I can’t say I ever expected to be writing a post about healthcare here on the blog, but sure enough, here we are. I continue to talk to a lot of people about the agreement that American’s pilots are voting on through January 30, and I’m finding it more and more fascinating every day. In any situation like this, the “no” voters will latch on to some aspect of the deal to convince others to sway their way. That appears to be what’s happening here with pilots who suggest that a “yes” vote will mean that healthcare gets gutted. Normally I wouldn’t write a post about one specific issue, but considering how many people will be facing this in the next couple of years thanks to provisions in the Affordable Care Act, I thought it worth talking about.
Here’s a sample comment that was left on my previous post to give you an idea of what people are thinking.
I still wonder how you wrote this piece without reference of how this [joint collective bargaining agreement] will nullify contractual guarantees of health care provisions. If this [agreement] is ratified than [American] pilots will be subjected to the Affordable Care Act going forward.
Pilots are unique in the union world in that they tend to be fairly right-leaning as a group. So if you mix contract negotiations and Obamacare? That’s going to get a lot of people going. The latest rumor seems to be that healthcare coverage will be destroyed if this deal passes. This all stems back to what has now become affectionately known as the “Cadillac tax.”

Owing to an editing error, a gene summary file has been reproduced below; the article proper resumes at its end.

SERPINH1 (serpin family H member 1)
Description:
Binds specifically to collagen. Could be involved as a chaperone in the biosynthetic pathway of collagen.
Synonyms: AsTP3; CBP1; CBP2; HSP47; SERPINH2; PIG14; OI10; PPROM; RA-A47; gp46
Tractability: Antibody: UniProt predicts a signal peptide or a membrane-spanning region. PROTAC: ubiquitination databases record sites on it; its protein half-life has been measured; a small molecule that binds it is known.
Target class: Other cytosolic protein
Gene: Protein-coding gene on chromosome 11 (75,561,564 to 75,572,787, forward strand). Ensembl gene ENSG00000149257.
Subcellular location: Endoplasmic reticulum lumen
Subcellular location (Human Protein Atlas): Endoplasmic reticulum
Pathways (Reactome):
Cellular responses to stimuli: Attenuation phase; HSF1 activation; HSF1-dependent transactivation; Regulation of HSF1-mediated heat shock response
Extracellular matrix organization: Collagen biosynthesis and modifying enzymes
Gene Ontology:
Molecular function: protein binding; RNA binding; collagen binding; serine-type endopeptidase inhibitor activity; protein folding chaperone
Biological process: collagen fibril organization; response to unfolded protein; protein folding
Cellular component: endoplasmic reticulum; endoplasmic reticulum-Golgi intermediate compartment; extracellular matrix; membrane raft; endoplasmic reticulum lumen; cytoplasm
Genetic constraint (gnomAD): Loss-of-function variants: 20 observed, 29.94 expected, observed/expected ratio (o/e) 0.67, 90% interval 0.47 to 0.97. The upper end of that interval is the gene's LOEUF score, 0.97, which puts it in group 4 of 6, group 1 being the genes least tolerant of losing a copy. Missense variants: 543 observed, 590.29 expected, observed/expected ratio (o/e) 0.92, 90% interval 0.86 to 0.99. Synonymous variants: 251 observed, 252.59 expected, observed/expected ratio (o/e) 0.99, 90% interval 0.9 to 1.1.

The Cadillac tax doesn’t go into effect until 2018. At that time, very expensive plans will be taxed highly. More specifically, the cap is $10,200 per year for individuals and $27,500 per year for families. If the employer and employee contributions for premiums and health savings accounts top that amount, then everything above the limit will be taxed at a whopping 40 percent.
There are some moving parts here in that the cap is higher in some professions and it will be adjusted with inflation over time. But you get the gist of it. These have to be pretty fantastic plans with individual monthly premiums topping $850 and family premiums over $2,000. If that threshold is met, then the tax burden falls solely on to the employer.
Keep in mind that there are many who think this will never go into place anyway. The country will have a new president by then, and businesses are going to start groaning louder as the 2018 deadline draws nearer. But you can’t just hope that it won’t happen. It has to be addressed as if it will.
So let’s say that you and your employer put $1,000 a month into your health coverage. At $12,000 a year, your employer would be taxed 40 percent on the $1,800 above the limit. That would be a whopping $720. When you’re talking about thousands of employees, this tax can quickly get into the millions.
You can imagine what’s happening here. No employer is interested in absorbing such a large additional cost burden. Many employers have already indicated that if they get near the cap, they’ll have to start cutting benefits to get back under the limit.